You know people have delivered babies in there
Probably even died
Yanking on the oversized roll of industrial toilet paper
Dispensed across every state line
Delivered by the truckers who pray for a titty flash on their way
Under the auspices of Arkansas
Somehow vaulted to an international comptroller of commerce
Of the destinies of families, employed or forced to shop there,
Or molding the plastic dreck Americans require in some foreign land,
Their necessary evil, or needed good.
And on that trip
Bowels working, oblivious to the outside anything
You have to make that stop, not wanting to, dreading it
And yet, like the world's cathedrals, it waits for you, with open arms
Pure white porcelain ready to receive your most animal of offerings
Whether you believe in evolution or not.
The question is there, though, do you know the good news?
Do you know the freedom that is ready for you,
As long as you're willing to chain yourself to the one path?
Sin passing out of you like yesterday's Froot Loops, bleached, sanitized
and three for nine today to nourish you again like loaves and fishes
Dispersed among the People of That Place
We're better than them, aren't we?
Wednesday, December 25, 2013
Sunday, December 15, 2013
It's Zappadan, that time of year between December 4 and December 21, when we gather together on the warm tendons strung between us (internets) to celebrate the life of Frank Vincent Zappa, delivered to us at precisely the right time, then taken too soon.
During the summer, I purchased this poster, which to me is sublime for a number of reasons:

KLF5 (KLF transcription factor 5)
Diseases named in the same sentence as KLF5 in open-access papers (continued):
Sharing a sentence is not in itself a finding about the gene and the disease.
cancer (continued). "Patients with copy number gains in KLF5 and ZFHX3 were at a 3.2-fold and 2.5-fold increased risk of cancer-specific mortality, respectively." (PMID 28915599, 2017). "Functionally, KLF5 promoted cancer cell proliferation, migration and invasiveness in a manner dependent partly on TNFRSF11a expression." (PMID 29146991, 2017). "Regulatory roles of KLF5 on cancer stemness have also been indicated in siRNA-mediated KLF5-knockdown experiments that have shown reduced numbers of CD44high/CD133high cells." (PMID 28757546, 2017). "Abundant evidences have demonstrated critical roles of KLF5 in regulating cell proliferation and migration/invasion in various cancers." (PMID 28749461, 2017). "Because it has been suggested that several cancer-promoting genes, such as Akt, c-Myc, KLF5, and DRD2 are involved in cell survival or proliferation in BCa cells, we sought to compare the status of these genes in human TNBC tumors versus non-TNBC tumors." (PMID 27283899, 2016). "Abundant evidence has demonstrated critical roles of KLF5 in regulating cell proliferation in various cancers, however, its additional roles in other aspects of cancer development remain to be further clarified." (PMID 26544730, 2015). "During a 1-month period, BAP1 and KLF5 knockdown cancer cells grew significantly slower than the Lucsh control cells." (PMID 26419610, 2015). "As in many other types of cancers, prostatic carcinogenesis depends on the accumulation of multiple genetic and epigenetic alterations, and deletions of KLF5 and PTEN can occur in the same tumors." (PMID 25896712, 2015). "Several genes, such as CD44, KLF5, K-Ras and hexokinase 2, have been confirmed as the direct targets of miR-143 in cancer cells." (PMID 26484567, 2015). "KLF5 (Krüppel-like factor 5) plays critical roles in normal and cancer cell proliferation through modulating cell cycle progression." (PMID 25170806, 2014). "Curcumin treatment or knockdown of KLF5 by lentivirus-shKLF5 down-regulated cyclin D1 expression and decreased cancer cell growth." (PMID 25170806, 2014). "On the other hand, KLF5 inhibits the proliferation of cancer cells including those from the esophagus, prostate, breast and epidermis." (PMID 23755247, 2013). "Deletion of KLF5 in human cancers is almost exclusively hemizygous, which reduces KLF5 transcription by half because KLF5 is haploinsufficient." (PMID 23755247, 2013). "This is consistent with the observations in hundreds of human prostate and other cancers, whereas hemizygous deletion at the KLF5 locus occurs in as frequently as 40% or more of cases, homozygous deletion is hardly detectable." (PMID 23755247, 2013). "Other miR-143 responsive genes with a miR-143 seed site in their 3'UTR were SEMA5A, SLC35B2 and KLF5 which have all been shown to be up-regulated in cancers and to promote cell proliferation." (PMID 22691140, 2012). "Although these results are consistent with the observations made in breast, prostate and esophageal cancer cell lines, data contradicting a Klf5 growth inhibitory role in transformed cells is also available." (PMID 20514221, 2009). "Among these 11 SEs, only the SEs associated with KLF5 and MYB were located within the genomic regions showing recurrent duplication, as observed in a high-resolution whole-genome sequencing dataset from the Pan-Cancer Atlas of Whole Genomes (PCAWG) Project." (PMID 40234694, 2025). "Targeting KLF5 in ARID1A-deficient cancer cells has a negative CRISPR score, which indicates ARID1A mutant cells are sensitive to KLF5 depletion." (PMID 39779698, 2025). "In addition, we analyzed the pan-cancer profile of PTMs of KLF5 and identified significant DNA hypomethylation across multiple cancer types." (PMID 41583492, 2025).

1. The cheap Chroma-Key? background
2. The partly dead plants
3. Those shoes, which some stylish gent would covet nowadays
4. Peter Max socks
5. The jaunty neckerchief
6. Unapologetic smoking
7. Leopard-print Speedo flocked by generously untrimmed pubes
8. The smoky, sardonic glance
I'm sure there are more. Turned out, I procrastinated just long enough for the hanging up of this poster to coincide with Zappadan. Unintentional brilliance.
Anyway, because it's just for me and not for the prying eyes of others, I wanted to laminate it (so I could use tape to hang it on the back of my closet door, so that I could go in and look at it when I needed a laugh or confidence or courage or acceptance, so that I could gaze upon one whom I regard as a bodhisattva of sorts). For this, I'd need to hit the Christian bookstore, home of the thickest, cheapest plastic coating machine in the land (25 cents a foot! Thick!)
I strode into the Christian bookstore, thronged round by dogma, strode to the back of the store, past the homeschooling dreck, to the waiting, already warm laminator. Into its primed maw I thrust the raw image, sexual, hilarious, unflinching, using my ample body as a barrier between it and any virginal gazes. A few times, believers approached, yet the dark force of my will and determination must have turned them back. Finished, I cut the smooth plastic, rolled up the rock and roll, and headed to the register, where a predictably prim woman jockeyed competently. "Is that all?" she asked, her hand starting to unroll the edge. "YES, just one poster," I said, a little too loudly, moving it deftly back. I paid the 81 cents and left, heart beating faster.
If I'm truly the jaded rebel that I think I am, why did this feel so dangerous?
"Look here, brother, who you jivin' with that cosmik debris?" - FZ